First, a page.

New Article: Anthony Victor Alfieri, Inner-City Anti Poverty Campaigns, UCLA L. Rev. 64 (2017), University of Miami Legal Studies Research Paper No. 17-16. Abstract below:
This Article offers a defense of outsider, legal-political intervention and community triage in inner-city anti-poverty campaigns under circumstances of widespread urban social disorganization, public and private sector neglect, and nonprofit resource scarcity. In mounting this defense, the Article revisits the roles of lawyers, nonprofit legal services organizations, and university-housed law school clinics in contemporary anti-poverty, civil rights, and social justice movements, in part by chronicling the emergence of a faith-based municipal equity movement in Miami, Florida. The Article proceeds in four parts. Part I introduces the notion of community triage as a means of addressing the impoverished and segregated aftermath of urban development in a cluster of postindustrial inner cities. Part II examines the First Wave of antipoverty campaigns launched by pioneering legal services and public interest lawyers and their evolving community triage models. Part III surveys the Second Wave of anti-poverty campaigns pressed by more client- and community-centered legal services and public interest lawyers and their alternative community triage paradigms. Part IV appraises the Third Wave of anti-poverty campaigns kindled by a new generation of legal services and public interest lawyers and their site-specific community triage approaches in the fields of community economic development, environmental justice, low-wage labor, immigration, and municipal equity in order to discern legal-political lessons of inner-city advocacy and organizing. Taken together, the four parts forge a larger legal-political vision imagined and reimagined daily by a new generation of social movement activists and scholars — a renewed vision of theory-driven, clinical practice tied to empirical research and experiential reflection about law and lawyers in action.
New Article: Veryl Pow, Rebellious Social Movement Lawyering Against Traffic Court Debt, 64 UCLA L. Rev. 1770 (2017). Abstract below:
The prominence of Black Lives Matter in American society today signals the revitalization of alternative forms of participatory democracy—from localized community organizing to widespread social movements—as political expression among racial minorities. For social movement lawyers, this historical moment demands an urgent clarification as to their role and the strategies they should undertake: How should lawyers connect their preexisting advocacy with the broader social movement? Must lawyers be relegated to the background, or might they assume an active role that enhances the leadership of grassroots community members within the movement? What are concrete tools lawyers might deploy in advancing the struggle?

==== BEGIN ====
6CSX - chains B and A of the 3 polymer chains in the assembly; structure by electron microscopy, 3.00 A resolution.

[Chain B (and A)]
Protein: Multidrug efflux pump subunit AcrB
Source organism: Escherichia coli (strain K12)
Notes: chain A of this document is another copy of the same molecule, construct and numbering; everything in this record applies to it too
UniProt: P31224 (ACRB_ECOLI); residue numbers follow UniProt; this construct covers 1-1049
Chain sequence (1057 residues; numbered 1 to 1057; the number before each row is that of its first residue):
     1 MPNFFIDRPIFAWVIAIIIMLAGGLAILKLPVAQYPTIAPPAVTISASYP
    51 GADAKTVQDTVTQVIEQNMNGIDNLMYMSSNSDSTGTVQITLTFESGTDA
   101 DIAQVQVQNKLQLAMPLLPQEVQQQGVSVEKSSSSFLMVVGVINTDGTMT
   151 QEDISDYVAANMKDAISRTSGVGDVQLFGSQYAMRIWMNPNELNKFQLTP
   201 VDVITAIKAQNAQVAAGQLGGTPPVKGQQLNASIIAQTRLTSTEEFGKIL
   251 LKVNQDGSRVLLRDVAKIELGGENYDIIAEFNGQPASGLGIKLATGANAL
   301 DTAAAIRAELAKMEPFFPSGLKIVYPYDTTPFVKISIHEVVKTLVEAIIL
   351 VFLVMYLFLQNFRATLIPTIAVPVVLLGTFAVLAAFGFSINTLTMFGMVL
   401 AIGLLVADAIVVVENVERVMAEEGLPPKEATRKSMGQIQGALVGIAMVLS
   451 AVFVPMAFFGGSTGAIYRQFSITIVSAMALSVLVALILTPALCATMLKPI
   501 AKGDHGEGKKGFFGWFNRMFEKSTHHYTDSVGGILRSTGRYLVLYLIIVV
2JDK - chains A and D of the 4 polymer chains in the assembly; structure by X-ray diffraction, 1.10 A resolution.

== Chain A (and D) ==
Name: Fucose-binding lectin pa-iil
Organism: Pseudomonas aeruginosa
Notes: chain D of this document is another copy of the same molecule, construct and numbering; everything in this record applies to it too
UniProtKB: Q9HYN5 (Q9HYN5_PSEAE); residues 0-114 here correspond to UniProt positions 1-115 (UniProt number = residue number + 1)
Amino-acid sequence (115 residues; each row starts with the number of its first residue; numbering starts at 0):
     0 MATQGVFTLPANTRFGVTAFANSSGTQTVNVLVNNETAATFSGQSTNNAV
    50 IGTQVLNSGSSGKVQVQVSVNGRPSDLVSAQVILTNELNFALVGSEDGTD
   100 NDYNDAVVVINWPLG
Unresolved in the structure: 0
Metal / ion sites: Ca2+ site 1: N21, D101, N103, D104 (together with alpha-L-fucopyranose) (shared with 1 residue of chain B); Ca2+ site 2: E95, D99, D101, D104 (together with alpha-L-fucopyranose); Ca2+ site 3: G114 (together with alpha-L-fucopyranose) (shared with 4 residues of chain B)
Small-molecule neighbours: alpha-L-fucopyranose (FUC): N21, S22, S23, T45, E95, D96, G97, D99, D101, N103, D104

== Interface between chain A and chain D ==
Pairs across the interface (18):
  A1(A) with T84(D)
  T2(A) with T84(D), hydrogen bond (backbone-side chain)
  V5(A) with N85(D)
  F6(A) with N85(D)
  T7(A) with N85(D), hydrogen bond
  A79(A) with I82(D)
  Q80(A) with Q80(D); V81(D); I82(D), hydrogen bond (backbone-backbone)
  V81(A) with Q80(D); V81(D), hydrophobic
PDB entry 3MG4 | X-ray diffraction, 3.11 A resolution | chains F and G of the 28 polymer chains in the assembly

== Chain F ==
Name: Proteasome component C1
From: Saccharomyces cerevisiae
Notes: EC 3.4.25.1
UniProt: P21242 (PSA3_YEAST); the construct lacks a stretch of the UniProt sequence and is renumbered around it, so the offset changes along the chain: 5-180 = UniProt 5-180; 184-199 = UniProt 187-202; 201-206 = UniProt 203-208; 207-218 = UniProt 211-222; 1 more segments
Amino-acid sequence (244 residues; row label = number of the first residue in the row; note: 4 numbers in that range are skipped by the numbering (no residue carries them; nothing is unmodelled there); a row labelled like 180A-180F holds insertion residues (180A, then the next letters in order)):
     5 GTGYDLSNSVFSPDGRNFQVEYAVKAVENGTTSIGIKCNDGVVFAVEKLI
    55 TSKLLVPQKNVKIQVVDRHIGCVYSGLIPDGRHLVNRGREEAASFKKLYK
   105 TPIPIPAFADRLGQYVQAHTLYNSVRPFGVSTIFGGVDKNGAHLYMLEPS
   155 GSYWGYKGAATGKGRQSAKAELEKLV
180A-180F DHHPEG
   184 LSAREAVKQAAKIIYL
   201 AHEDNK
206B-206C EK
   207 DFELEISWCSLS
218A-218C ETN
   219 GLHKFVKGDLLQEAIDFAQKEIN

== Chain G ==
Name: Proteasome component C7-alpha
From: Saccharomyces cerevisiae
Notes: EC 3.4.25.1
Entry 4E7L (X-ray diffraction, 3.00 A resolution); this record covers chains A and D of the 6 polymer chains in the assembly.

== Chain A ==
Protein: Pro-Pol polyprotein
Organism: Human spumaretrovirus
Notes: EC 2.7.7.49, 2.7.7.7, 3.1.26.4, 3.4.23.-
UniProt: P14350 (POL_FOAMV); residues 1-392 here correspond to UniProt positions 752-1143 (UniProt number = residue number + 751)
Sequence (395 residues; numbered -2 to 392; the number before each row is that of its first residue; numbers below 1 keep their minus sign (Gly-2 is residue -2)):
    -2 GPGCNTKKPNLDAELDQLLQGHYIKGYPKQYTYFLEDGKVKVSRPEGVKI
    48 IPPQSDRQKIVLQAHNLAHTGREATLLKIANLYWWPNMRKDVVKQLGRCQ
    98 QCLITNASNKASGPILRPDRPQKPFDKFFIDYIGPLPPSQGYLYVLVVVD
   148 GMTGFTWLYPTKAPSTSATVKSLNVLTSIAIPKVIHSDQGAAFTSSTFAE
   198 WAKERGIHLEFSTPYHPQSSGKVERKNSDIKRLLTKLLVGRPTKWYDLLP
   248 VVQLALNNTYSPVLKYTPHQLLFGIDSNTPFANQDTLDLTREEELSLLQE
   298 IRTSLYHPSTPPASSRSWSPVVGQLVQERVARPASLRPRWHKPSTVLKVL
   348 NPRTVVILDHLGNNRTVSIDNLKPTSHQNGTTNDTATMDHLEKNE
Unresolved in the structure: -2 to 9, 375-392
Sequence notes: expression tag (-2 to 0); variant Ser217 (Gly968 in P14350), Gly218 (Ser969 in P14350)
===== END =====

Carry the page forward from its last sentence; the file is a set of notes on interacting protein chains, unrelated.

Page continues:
Through a case study of challenging traffic court debt in South Los Angeles, a statewide system that entraps low-income communities of color in cycles of poverty and involvement in the criminal justice system, this Comment proposes a new theory— rebellious social movement lawyering—to resolve these questions. Rebellious social movement lawyering contemplates an active role for lawyers in movements, so long as they are guided by two principles: first, that social movements are necessary to achieve structural social change; and second, that the participation and leadership of grassroots community members, more than professionals and formal social justice organizations, is necessary to sustain such movements. The strategies deployed by rebellious social movement lawyers must be fluid and flexible, ranging from traditional legal devices to confrontational demonstrations, with each decision stemming from community collaboration and the lawyer’s self-questioning as to how a proposed tactic contributes to building the social movement on the one hand, and to enhancing grassroots participation and democracy on the other.
Rebellious social movement lawyering is meant both as a theoretical intervention in rebellious lawyering, movement lawyering, and Critical Race scholarship, and as a methodology to guide public interest legal practitioners. In grounding my theory in a concrete case study, I hope that practitioners across other areas of public interest law will recalibrate their own advocacy as rebellious social movement lawyers working collaboratively to challenge the underlying structures producing material harms for their clients.
Russell Sage Foundation is currently soliciting proposals for various poverty related research! Check out what they’re doing here!
Various opportunities are listed below:
Funding Opportunity: Behavioral Economics
The foundation’s Behavioral Economics program supports research that will broaden our understanding of the social, economic and political consequences of real-life behaviors and decisions that deviate from the neoclassical economic standards of rationality. RSF is especially interested in behavioral economics research that contributes to our understanding of topics of interest under its other programs.
Funding Opportunity: Future of Work